As it turns out, both are quite good, and for that I am truly very grateful. Instead of running around the rest of our trip wondering whether or not I had developed breast cancer overnight, I was admitted into Good Hope Hospital (one of the most highly recommended healthcare centers in Lima that also happened to be a five minute walk from our hotel) within minutes. By ten o’clock that morning, we were walking out with two reassuring x-rays and a promise from the doctor that there was nothing to worry about.
Our flight to Cusco was scheduled for the next day. This little city was destined to be one of the climaxes of our trip (our whole year abroad, not just our time in Peru).
With just five days to go before our treacherous attempt at the Salkantay trail up to Machu Picchu, we packed up our things and prepared to check out from our hotel room. I double checked the flight time just to make extra sure that it really left around 7pm and—
LIM -> CUZ, 2:50 PM
I glanced at the clock. It was almost noon. And there was an entire city’s worth of epic traffic to navigate through.
We hauled our asses to the airport and somehow, made the flight without incident.
After about an hour and a half in the air, I peered down out the window at the mountains below. What a view! Is that a village down there? Could that be part of the Inca Trail? Wow, those mountains!
We were sure to land soon. The plane began to descend with the tiniest bit of turbulence. I reassured myself that it was business as usual, as I always do on flights. Only then, something truly unexpected happened: the plane started to ascend.
This happened a few more times before we started tilting in circles. Suddenly, a thick layer of fog rolled in and everything outside the window went white.
The intercom crackled and spat until the pilot’s voice unrolled in rapid-fire Spanish. All I could make out was the words “return” and “Lima”.
We had officially flown all the way to Cusco just to turn around and come back.
If you’ve ever been stuck at an airport during a snowstorm, you might be acquainted with the standard protocols for rebooking cancelled flights. I had never experienced such a thing and so all Joel and I knew when we exited the plane was that other people were running and so we should probably be running, too.
After a mad dash to the VivaAir check-in counter, we were among the first few people to arrive. To this day I still feel sorry for the sad souls left at the end of the line. It took us twenty minutes to get assistance and we were second to the front. Later on, we’d find the tail end of the 150+ passengers who had flown with us checking into our hotel at 10pm.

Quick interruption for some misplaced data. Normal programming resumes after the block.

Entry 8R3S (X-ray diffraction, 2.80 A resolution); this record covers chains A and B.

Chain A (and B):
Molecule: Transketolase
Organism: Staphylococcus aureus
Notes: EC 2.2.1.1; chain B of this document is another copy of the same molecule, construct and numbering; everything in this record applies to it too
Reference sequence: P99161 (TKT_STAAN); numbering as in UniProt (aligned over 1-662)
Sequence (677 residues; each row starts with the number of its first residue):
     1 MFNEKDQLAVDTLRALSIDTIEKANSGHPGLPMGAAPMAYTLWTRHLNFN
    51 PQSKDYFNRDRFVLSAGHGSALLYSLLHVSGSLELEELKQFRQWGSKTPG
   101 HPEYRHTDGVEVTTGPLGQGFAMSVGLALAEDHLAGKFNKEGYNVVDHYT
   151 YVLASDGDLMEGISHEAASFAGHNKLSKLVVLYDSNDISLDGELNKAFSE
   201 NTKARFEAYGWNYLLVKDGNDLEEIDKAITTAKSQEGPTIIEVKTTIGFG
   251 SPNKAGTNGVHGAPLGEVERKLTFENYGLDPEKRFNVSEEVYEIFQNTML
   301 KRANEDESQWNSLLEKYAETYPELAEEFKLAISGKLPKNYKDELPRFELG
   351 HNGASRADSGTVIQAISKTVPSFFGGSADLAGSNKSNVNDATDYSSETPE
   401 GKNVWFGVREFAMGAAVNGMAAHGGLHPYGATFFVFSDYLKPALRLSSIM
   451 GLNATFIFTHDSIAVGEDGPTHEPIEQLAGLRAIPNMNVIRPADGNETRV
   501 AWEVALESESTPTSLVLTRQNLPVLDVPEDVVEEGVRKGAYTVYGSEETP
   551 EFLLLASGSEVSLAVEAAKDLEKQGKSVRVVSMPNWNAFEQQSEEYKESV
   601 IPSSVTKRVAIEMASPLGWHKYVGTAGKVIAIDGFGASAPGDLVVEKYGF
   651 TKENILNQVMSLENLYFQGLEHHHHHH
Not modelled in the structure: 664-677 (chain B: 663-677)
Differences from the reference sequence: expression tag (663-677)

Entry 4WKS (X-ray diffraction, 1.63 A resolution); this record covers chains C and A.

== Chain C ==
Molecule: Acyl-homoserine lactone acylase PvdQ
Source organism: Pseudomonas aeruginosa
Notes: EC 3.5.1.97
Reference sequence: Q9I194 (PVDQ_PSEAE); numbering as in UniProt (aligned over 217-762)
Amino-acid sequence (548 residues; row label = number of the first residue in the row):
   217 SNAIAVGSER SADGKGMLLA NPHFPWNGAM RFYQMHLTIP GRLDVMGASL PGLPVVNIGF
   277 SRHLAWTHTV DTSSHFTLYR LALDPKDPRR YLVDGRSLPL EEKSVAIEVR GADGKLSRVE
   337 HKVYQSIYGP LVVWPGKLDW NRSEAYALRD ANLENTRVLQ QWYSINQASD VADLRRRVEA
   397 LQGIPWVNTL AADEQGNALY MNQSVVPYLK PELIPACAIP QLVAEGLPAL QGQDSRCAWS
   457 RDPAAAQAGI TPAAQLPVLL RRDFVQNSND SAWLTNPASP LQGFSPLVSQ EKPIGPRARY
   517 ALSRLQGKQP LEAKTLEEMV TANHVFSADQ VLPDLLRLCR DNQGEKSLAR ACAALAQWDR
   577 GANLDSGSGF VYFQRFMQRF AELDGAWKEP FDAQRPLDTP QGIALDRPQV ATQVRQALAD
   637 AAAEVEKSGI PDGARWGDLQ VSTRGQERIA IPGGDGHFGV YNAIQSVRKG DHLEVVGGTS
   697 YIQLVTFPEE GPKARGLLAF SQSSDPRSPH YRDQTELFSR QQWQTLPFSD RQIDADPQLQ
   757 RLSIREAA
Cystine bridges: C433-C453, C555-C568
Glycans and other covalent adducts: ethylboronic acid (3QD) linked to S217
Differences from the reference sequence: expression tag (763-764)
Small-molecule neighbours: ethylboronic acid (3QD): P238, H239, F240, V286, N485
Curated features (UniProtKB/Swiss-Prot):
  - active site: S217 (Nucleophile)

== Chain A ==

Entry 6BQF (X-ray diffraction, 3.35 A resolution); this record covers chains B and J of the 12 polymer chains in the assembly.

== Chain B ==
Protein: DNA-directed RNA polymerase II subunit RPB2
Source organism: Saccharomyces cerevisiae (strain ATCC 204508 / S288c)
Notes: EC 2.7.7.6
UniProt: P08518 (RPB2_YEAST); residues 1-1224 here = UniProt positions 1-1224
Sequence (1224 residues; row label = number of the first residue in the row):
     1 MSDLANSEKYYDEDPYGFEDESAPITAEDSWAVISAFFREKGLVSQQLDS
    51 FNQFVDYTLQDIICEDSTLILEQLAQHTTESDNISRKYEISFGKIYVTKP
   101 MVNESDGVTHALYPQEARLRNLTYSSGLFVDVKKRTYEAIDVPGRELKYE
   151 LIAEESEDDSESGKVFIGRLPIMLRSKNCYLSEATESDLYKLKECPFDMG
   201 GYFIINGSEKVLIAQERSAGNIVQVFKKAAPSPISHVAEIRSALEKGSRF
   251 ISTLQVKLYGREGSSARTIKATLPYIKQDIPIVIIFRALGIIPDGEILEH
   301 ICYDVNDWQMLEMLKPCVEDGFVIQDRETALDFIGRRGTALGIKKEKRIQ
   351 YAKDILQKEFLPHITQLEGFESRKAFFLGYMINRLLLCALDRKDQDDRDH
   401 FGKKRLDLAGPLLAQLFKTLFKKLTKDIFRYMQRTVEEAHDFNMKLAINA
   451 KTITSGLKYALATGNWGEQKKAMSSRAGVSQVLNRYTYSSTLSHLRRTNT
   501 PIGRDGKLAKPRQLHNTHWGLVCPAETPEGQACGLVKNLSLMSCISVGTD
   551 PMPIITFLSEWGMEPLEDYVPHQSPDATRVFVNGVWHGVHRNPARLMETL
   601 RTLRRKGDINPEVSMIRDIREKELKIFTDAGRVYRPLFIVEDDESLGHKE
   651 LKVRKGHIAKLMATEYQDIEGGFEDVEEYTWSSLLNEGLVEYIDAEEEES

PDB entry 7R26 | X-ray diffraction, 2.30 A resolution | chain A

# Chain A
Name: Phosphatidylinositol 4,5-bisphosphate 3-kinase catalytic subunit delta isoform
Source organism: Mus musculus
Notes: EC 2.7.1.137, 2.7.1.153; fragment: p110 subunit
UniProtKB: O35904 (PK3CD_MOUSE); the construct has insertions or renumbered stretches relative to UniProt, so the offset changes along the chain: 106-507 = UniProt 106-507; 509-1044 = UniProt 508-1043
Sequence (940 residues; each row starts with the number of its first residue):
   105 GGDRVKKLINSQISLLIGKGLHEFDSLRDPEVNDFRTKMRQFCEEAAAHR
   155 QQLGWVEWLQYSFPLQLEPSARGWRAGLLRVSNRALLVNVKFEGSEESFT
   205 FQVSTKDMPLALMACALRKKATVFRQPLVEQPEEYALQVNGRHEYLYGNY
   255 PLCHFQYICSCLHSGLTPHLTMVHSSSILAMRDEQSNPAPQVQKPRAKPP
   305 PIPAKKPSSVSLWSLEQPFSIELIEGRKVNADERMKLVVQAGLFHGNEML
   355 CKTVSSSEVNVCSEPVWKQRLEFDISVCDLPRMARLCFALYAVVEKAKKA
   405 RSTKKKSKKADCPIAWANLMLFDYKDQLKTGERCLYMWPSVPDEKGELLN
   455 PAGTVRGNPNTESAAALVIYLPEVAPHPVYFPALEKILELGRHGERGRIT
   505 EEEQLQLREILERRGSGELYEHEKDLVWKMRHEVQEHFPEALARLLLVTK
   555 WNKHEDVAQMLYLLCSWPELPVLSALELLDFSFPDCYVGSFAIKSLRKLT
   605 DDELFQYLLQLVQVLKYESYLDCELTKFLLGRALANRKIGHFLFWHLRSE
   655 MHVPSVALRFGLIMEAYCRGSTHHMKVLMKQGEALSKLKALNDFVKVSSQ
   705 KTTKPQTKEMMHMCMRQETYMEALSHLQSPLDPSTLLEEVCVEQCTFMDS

No VivaAir flights could land in Cusco for the rest of the day, so we settled for a 6 am flight the next morning with free overnight accommodation at the Holiday Inn across the street.
A group of us headed over to the transportation area to wait for instructions. The arrivals waiting area was filled with teenage girls (and a few select senior citizens) who all started screaming bloody murder when a group of Spanish pop stars exited baggage claim. Joel found that the best way to process such madness was to Snapchat the whole ordeal from behind, framing the mob to look like he was the one receiving the celebrity welcome.
It took another half hour to wait for a taxi to drive our group over to the hotel that was—I kid you not—less than 200 meters away. Because bureaucracy.
We woke up to a front desk call at 3:30 am the next morning, slumped downstairs to have a weirdly early breakfast, and took the unnecessary shuttle across the roundabout once more.
One look at the departures board and we knew we were in for a rough day.
Every flight to Cusco was delayed or canceled. And just as our own boarding time approached, flight V750 to Cusco was delayed as well.
An hour had passed when the screen finally blinked and flickered to “canceled”. An audible moan escaped from the crowd gathered at the gate. In what felt like a slow-motion scene from a movie, people started leaving one by one like a row of dominos. Within seconds we were all sprinting for the exit. A mob formed by security and informed us that we couldn’t leave.
That’s right: we were literally being held against our will inside the Lima Airport. This is what my life had come to.